What happens if we don’t drink enough fluid?

In essence, not drinking enough fluid leads the body to become dehydrated. One may initially have only mild dehydration and feel thirsty and uncomfortable, but dehydration can escalate and become very serious. In severe cases, dehydration can even result in death. (10)

Dehydration can have a range of effects upon the body including:

  • Headaches
  • Light-headedness or dizziness
  • Lower volume of urine output
  • Dark-coloured , strong-smelling urine
  • Lack of energy
  • Muscle weakness
  • Dry mouth, eyes and lips
  • Fast heartbeat (1, 10, 11)

There may be other longer term health problems that are caused by dehydration:-

  • Constipation
  • Kidney Stones
  • Fatigue (10)

A recent study, published in the British Journal of Urology, stated that increasing water intake can reduce risk of kidney stones. (12)

April Cashin-Garbutt

Written by

April Cashin-Garbutt

April graduated with a first-class honours degree in Natural Sciences from Pembroke College, University of Cambridge. During her time as Editor-in-Chief, News-Medical (2012-2017), she kickstarted the content production process and helped to grow the website readership to over 60 million visitors per year. Through interviewing global thought leaders in medicine and life sciences, including Nobel laureates, April developed a passion for neuroscience and now works at the Sainsbury Wellcome Centre for Neural Circuits and Behaviour, located within UCL.

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Comments

  1. Simon Simon Australia says:

    Sitting slouched behind our computers in an airconditionned office all day, it is too easy to go without drinking enough water!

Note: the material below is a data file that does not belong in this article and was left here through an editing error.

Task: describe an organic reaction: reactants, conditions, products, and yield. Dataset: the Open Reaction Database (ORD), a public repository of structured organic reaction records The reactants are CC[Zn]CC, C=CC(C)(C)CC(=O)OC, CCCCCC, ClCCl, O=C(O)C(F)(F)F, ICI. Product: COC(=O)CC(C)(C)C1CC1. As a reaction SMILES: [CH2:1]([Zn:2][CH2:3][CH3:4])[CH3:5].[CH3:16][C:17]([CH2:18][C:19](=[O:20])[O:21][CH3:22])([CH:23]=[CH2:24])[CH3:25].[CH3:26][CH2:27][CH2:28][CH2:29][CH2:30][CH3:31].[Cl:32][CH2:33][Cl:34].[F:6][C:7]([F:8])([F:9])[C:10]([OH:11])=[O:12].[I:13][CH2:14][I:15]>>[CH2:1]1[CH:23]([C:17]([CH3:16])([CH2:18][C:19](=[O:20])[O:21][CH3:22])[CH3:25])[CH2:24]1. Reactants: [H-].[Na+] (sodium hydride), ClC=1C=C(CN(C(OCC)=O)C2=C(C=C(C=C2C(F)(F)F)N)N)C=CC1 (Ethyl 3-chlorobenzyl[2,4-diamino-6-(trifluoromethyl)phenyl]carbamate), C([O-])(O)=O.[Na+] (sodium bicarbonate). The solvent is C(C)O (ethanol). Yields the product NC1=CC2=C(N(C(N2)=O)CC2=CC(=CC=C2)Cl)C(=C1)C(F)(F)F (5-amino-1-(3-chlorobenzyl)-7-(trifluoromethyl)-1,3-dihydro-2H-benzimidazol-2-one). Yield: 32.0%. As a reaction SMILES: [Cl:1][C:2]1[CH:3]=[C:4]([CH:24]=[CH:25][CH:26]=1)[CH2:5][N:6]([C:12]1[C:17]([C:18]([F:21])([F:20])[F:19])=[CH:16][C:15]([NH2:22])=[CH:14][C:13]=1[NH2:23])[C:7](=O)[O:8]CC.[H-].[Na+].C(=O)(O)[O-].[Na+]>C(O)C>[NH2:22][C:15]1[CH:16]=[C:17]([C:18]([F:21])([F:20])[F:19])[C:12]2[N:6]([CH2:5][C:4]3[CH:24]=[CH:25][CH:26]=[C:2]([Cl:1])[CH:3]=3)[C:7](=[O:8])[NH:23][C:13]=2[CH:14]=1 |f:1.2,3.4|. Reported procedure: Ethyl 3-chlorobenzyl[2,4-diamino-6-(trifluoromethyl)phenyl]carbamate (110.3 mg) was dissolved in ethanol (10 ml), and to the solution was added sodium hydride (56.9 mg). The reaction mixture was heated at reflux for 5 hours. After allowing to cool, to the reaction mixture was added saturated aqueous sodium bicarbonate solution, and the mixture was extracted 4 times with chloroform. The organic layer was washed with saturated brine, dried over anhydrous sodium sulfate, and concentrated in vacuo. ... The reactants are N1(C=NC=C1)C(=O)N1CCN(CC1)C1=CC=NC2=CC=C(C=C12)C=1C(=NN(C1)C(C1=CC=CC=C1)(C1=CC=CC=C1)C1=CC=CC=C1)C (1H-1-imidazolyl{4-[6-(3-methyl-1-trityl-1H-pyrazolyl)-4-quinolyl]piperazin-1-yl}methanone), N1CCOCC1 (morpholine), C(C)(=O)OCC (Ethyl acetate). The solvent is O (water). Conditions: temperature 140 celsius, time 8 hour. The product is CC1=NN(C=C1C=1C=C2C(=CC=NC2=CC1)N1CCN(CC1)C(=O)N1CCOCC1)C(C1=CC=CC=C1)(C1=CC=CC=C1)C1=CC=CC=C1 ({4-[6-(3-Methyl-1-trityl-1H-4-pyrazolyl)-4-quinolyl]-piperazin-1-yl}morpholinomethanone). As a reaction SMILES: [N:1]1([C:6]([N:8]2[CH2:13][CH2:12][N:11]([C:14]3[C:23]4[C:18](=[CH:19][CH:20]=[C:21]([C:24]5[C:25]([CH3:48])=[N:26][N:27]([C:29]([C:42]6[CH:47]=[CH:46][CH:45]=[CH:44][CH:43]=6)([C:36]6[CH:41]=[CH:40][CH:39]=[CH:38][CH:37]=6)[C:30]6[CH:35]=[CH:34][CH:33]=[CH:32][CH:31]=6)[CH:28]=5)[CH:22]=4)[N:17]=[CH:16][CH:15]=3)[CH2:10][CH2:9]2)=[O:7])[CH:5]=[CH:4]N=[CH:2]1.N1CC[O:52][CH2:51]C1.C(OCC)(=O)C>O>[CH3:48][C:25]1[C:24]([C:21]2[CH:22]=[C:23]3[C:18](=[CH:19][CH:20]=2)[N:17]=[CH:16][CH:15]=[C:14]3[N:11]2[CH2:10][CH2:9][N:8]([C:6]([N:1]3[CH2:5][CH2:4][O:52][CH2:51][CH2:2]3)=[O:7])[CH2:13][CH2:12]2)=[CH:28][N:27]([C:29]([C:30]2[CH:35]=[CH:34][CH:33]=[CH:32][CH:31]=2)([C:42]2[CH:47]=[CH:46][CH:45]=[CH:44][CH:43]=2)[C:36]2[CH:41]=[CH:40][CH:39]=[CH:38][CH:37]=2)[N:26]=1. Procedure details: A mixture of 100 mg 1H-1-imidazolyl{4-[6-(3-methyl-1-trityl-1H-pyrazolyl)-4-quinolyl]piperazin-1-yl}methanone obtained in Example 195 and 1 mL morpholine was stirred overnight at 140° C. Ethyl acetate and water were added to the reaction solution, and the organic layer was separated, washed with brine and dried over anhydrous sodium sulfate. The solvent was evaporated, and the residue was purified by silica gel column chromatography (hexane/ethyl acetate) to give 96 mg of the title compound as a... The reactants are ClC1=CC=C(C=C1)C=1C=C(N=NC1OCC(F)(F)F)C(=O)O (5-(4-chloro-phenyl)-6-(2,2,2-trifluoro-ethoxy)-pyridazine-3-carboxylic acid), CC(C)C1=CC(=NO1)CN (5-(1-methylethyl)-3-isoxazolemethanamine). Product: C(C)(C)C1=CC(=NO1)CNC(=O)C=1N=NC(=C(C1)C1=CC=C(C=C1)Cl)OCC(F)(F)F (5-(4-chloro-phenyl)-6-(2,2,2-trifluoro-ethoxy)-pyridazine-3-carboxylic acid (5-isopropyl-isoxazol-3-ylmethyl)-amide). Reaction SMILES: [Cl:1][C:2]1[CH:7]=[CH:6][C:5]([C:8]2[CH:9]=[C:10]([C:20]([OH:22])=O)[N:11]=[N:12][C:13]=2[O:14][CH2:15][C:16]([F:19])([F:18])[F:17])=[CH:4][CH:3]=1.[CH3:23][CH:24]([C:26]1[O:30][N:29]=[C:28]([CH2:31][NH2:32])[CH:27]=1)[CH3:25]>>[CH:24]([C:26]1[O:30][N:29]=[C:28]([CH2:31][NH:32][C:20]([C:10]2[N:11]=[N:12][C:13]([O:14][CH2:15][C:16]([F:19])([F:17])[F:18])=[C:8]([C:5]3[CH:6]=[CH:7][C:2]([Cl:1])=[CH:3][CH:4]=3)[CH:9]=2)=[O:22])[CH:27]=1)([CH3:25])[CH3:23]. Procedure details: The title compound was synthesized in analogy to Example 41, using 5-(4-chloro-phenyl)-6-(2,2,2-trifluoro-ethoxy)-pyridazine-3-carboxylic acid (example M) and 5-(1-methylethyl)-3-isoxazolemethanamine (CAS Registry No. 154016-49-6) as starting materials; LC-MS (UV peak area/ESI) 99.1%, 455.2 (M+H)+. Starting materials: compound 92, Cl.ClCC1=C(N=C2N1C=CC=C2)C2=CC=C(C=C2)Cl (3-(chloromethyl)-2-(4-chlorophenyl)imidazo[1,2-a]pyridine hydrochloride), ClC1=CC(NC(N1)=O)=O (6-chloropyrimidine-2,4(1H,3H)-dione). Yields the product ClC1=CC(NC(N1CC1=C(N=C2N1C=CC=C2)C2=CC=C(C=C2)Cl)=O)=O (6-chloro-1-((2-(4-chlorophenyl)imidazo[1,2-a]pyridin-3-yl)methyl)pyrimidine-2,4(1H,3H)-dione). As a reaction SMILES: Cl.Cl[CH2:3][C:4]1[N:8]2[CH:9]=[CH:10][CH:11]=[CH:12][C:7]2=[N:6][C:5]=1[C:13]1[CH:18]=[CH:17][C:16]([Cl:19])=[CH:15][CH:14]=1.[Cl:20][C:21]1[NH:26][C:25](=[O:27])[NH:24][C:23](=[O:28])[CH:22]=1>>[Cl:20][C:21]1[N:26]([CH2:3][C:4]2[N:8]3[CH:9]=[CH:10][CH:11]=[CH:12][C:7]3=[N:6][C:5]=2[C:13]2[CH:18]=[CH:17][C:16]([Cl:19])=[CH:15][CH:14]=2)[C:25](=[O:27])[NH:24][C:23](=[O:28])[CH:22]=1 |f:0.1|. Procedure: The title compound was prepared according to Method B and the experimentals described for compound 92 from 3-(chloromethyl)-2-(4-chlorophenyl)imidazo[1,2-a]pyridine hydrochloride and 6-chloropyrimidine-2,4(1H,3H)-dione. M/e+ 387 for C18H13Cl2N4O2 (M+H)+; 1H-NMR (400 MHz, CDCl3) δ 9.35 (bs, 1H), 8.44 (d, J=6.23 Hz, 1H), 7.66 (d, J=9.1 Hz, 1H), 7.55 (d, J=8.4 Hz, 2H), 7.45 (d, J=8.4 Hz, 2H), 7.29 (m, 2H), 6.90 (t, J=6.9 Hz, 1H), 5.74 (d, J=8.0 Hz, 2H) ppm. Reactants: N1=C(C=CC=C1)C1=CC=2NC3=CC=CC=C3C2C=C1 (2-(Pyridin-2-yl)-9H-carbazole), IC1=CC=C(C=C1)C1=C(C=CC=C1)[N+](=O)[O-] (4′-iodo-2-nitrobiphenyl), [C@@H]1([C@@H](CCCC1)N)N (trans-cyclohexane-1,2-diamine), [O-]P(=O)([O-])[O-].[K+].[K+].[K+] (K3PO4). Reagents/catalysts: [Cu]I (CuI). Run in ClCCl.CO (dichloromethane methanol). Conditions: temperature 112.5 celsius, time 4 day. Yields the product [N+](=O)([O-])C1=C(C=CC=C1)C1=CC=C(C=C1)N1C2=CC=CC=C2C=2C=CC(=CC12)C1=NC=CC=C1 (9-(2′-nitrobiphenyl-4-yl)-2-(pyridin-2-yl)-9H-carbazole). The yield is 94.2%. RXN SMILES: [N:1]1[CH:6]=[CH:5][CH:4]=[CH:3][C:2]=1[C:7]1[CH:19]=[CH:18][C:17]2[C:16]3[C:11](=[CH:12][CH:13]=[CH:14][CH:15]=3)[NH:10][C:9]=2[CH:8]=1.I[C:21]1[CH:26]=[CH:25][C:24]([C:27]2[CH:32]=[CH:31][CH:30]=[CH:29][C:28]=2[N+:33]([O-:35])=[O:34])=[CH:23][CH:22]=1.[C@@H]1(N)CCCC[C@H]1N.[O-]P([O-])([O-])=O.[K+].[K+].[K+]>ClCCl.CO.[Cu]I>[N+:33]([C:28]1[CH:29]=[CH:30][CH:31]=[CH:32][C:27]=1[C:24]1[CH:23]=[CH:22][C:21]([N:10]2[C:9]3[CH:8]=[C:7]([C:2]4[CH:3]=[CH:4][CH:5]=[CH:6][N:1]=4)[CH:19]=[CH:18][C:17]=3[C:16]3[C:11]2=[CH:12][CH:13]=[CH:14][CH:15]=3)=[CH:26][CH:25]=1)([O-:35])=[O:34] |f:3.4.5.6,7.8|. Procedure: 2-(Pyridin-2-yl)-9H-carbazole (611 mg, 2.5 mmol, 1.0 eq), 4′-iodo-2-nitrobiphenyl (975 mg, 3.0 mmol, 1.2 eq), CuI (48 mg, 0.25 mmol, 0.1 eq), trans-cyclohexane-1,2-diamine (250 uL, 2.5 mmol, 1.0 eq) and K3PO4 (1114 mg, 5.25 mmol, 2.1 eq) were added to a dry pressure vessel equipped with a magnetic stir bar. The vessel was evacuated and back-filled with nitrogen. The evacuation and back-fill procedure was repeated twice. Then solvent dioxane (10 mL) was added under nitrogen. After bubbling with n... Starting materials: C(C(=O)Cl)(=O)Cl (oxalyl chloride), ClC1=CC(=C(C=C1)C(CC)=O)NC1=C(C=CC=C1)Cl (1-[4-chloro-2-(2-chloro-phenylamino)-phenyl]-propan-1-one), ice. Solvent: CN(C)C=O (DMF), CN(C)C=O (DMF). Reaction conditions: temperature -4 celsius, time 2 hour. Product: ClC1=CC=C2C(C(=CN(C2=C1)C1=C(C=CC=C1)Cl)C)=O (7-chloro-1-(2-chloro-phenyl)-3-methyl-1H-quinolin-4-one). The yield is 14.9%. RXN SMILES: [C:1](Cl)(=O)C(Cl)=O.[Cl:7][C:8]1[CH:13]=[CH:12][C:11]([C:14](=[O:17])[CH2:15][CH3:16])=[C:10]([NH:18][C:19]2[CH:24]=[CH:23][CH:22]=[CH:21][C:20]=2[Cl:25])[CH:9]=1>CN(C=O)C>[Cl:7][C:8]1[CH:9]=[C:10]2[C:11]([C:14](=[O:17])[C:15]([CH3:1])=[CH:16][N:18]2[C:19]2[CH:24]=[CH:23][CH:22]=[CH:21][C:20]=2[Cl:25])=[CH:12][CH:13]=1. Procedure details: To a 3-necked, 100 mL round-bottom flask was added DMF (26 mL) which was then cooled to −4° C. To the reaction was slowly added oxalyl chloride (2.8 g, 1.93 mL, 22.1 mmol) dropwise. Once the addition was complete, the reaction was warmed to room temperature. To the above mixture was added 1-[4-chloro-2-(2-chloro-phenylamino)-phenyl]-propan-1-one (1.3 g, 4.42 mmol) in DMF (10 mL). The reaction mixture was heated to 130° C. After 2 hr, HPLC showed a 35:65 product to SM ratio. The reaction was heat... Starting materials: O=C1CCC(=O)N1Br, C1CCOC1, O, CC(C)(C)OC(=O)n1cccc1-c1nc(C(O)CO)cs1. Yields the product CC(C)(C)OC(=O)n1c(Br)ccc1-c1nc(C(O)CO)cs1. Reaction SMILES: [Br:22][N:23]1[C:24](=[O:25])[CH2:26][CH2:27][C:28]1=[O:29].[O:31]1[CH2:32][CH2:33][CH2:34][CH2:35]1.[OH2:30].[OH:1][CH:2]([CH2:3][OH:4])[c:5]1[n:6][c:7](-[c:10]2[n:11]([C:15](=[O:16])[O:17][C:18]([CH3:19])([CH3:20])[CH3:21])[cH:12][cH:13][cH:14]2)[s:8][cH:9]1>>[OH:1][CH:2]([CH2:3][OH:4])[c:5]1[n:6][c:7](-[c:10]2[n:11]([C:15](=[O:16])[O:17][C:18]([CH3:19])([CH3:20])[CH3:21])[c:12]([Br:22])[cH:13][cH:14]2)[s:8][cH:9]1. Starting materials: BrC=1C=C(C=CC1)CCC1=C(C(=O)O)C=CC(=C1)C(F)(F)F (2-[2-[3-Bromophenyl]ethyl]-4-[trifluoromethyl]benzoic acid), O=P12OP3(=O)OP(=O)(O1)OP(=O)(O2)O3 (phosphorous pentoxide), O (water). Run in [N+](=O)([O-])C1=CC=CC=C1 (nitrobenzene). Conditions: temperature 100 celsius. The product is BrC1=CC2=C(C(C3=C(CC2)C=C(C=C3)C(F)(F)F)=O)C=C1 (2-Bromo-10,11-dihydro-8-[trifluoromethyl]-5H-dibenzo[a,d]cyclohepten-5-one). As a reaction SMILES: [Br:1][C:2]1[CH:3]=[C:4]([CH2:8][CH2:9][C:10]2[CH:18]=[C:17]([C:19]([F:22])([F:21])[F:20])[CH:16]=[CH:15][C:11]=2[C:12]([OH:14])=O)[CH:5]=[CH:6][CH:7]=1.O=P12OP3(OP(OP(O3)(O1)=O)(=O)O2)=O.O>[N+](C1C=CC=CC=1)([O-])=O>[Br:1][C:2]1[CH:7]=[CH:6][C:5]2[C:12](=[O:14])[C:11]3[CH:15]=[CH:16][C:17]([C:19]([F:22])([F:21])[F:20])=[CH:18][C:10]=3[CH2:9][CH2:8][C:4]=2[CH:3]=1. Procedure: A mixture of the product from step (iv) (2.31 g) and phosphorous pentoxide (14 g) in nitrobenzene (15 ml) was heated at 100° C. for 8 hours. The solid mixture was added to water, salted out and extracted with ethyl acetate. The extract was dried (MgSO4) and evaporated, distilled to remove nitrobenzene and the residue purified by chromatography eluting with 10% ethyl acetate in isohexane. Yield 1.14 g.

Even though the cooler is just feet away, I used to find realize that the whole day had gone by without a glass of water. Coke or coffee are not acceptable substitutes!

  2. David Roberson David Roberson United States says:

    The number and conclusions are inaccurate.  

    What is coffee?  What is tea?  What is water?  What is soda?  What is diet soda?

    Coffee is water with a ground bean in it.  If you swallowed a couple of those beans and drank a 12oz glass of water, does it count towards your water intake?  A cup of coffee is generally under 100mg of caffeine.  That means even if the number involving liquid loss was correct, you would still hydrating at nearly 1 cup for ever 1.5 cups you drank.  

    Tea is water with an herb in it.  If you ate the tea leaves and then drank the water, would you count the water?  There is 26mg of caffeine per cup.  This means even if the incorrect caffeine dehydration numbers are to be believed, it is like drinking water.

    If you eat a candy bar with a water, does it negate the hydration?  No, that is stupid.  Neither does a table spoon of sugar and a small amount of caffeine.  Diet sprite, ginger ale, and the like will hydrate you exactly like water will.  Diet caffeinated sodas are nearly identical too.

    Finally, the loss of water doesn't occur at that rate for people who regularly drink caffeine.  In all likelihood, if you wake up today and drink 4 cups of coffee then you probably do that every day.  The loss is minor to you because your body processes caffeine differently.  

    If you put a packet of flavor in your bottled water then you have just made diet caffeine free soda.  Carbonation doesn't change hydration.  

    Just some food for thought.

The opinions expressed here are the views of the writer and do not necessarily reflect the views and opinions of News Medical.